The AirfRANS dataset is a collection of numerical simulations solving the incompressible Reynolds-Averaged Navier-Stokes equations over two dimensional airfoils in a subsonic flight regime. The associated paper has been accepted at the 36th Conference on Neural Information Processing Systems (NeurIPS 2022) Track on Datasets and Benchmarks. In addition to this library two GitHub repositories have been proposed to reconduct the paper experiments and to generate new compressible or incompressible simulations over NACA airfoils. The setup to generate those simulations have been confronted to the Langley Research Center experiments available in the Turbulence Modeling Resource for the NACA 0012 and 4412.

This dataset has been built to lower the potential barrier between Machine Learning and Physics research communities. It proposes data on a simple but realistic case which already includes some of the major challenges of Machine Learning for solving Fluid Dynamics, namely:

  • working with unstructured data coming from raw numerical simulations,

  • being able to deal with the number of nodes required in simulation meshes (from hundreds of thousands to hundreds of million in 3D cases),

  • treating cases with a realistic Reynolds number,

  • regressing the entire velocity, pressure and turbulent viscosity fields from a geometry and the boundary conditions,

  • being accurate on global forces or coefficient such as drag and lift,

  • being consistent between the predicted fields and the predicted forces,

  • regressing accurately boundary layers and area of simulations where sharp signals appear,

  • producing solutions that respect the conservation equation and the momentum equations.

We hope that this library will ease the manipulation of such simulations and the usage of the AirfRANS dataset.

Raw OpenFOAM data

The dataset comes under different form. A pre-processed version of cropped simulations and including only the minimum number of fields is proposed as a work basis. A full raw OpenFOAM data version is also available but its manipulation necessitates some basic knowledge of how OpenFOAM works. However, raw data include more information than the processed data and especially if you are interested in the gradient of the fields. Each raw data contains each term of the momentum and conservation equations as fields that could be used, for example, to compare the gradients of the approximation with the gradients of the simulation.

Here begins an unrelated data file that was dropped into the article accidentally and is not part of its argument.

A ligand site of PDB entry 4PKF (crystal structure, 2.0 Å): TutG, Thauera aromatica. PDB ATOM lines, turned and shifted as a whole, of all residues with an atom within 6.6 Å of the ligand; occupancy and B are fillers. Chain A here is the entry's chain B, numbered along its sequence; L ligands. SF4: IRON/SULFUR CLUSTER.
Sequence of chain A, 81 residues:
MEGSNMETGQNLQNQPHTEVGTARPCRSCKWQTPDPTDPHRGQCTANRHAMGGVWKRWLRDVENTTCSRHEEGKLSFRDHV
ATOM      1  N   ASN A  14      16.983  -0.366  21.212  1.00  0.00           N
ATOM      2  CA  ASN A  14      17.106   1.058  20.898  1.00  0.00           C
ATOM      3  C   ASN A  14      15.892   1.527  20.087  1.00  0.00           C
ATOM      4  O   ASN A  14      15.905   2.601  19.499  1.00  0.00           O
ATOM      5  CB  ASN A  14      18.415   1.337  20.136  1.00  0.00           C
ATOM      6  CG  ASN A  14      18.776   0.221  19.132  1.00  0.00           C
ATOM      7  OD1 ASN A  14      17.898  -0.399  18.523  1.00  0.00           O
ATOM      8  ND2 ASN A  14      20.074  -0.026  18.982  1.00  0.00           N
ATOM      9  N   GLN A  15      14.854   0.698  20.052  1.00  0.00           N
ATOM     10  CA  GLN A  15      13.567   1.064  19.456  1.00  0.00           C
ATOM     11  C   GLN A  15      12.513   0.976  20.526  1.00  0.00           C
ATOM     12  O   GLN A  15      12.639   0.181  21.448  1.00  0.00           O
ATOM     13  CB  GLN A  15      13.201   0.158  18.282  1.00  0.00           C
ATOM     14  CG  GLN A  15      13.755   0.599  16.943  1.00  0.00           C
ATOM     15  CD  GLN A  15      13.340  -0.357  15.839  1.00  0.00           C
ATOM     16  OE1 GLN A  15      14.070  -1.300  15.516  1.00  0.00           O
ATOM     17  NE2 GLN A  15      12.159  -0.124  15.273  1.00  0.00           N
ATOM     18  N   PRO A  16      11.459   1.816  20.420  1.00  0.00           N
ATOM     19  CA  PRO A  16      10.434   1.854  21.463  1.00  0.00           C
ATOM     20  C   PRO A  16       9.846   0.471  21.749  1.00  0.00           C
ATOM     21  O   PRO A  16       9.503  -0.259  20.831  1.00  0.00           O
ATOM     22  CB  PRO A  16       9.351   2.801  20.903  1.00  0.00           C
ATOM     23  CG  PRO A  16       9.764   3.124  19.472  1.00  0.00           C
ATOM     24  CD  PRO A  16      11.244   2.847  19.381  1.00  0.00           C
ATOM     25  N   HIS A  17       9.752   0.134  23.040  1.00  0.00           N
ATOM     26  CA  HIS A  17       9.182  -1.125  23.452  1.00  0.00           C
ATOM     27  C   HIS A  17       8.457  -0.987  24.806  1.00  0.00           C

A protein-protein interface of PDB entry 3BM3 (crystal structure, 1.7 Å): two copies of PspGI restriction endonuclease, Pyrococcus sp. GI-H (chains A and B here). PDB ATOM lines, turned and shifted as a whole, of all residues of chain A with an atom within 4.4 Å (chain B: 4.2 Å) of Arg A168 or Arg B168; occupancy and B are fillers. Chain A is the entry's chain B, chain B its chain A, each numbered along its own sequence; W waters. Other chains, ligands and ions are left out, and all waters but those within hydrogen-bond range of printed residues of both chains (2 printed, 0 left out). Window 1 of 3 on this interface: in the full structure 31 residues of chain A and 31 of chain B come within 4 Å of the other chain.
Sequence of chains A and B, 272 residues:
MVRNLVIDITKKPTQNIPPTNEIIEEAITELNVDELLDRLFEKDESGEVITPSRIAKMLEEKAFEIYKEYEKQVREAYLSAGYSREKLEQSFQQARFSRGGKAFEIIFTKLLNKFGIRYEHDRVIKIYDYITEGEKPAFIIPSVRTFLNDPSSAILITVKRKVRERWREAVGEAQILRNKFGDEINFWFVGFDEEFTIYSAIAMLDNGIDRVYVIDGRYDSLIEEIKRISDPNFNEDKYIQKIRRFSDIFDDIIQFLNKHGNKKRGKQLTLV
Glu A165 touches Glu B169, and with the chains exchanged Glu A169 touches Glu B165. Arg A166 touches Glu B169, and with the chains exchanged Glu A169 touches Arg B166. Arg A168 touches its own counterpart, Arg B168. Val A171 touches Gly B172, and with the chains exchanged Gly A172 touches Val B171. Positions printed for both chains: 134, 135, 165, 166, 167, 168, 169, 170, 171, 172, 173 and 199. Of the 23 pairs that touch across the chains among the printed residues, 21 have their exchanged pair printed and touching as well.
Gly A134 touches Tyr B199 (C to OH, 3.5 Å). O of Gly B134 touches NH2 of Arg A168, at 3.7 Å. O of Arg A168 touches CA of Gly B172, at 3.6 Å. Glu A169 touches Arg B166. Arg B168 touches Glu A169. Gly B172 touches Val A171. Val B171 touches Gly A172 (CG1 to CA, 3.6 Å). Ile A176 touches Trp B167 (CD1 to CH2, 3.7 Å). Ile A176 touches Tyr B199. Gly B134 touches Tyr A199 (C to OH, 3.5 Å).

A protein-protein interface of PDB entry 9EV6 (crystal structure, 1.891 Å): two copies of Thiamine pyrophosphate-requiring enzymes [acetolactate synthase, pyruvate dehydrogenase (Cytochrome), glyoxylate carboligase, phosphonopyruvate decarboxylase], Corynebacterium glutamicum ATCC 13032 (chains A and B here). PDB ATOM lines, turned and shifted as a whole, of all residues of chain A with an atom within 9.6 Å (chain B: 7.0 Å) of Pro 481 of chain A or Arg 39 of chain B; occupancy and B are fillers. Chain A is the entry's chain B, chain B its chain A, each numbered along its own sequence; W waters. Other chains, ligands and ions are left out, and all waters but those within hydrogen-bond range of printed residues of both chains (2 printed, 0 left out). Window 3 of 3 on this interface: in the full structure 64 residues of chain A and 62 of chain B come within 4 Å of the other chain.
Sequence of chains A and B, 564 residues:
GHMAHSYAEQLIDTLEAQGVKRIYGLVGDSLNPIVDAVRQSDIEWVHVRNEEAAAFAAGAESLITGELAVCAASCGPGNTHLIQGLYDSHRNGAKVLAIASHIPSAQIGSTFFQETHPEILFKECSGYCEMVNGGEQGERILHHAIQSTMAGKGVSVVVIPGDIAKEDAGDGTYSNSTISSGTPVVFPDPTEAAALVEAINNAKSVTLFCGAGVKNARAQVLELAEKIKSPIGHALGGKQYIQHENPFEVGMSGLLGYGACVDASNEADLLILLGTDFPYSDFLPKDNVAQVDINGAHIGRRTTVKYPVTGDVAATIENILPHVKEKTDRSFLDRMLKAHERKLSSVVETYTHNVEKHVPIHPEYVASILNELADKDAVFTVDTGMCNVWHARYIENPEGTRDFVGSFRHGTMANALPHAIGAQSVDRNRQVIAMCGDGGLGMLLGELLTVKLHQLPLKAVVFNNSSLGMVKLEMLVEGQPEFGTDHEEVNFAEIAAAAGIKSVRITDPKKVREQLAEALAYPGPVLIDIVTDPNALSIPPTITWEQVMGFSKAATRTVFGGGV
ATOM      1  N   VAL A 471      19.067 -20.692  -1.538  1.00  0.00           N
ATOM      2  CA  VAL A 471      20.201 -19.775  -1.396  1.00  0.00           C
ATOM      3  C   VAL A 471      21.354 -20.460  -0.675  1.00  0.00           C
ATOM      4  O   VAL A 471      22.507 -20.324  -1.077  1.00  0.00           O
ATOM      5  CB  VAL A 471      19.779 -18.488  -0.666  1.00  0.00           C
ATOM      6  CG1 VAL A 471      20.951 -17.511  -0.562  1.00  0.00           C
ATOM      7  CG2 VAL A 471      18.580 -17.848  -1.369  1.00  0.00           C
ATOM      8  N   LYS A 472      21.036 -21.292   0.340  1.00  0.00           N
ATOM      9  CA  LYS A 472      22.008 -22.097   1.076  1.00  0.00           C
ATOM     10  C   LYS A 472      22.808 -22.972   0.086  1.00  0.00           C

We used OpenFOAM v2112 to generate our simulation. The manipulation and visualization of the results can be done with ParaView and/or with a pythonic interface such as PyVista. Finally, the treatment of those data in a deep learning point of view can be done with Geometric Deep Learning library such as PyTorch Geometric or Deep Graph Library. As those tools and domains are not necessarily well known in the Machine Learning community, we would like to share some tutorials and books that helped us to be more comfortable with the subject:

  • One of the OpenFOAM wiki is a must for learning this powerful tool. For just a taste, you can follow the First Glimpse Series and for a more in-depth introduction, the Three Weeks Series.

  • Concerning ParaView, a part of the Three Weeks Series is dedicated to it but can be followed independently. You can find it here.

  • This book proposes an overview of the mathematics in OpenFOAM.

  • The Turbulence Modeling for CFD book for understanding how to model turbulence in CFD.

  • The Fundamentals of Aerodynamics book for an aerodynamics centered presentation of fluid dynamics.

  • More fundamentaly, the Fluid Mechanics book for a general introduction to fluid mechanics.


This dataset is under the Open Data Commons Open Database License (ODbL) v1.0 and this library is under the MIT License.

This work is proposed by Extrality and the MLIA team of Sorbonne Université, Paris.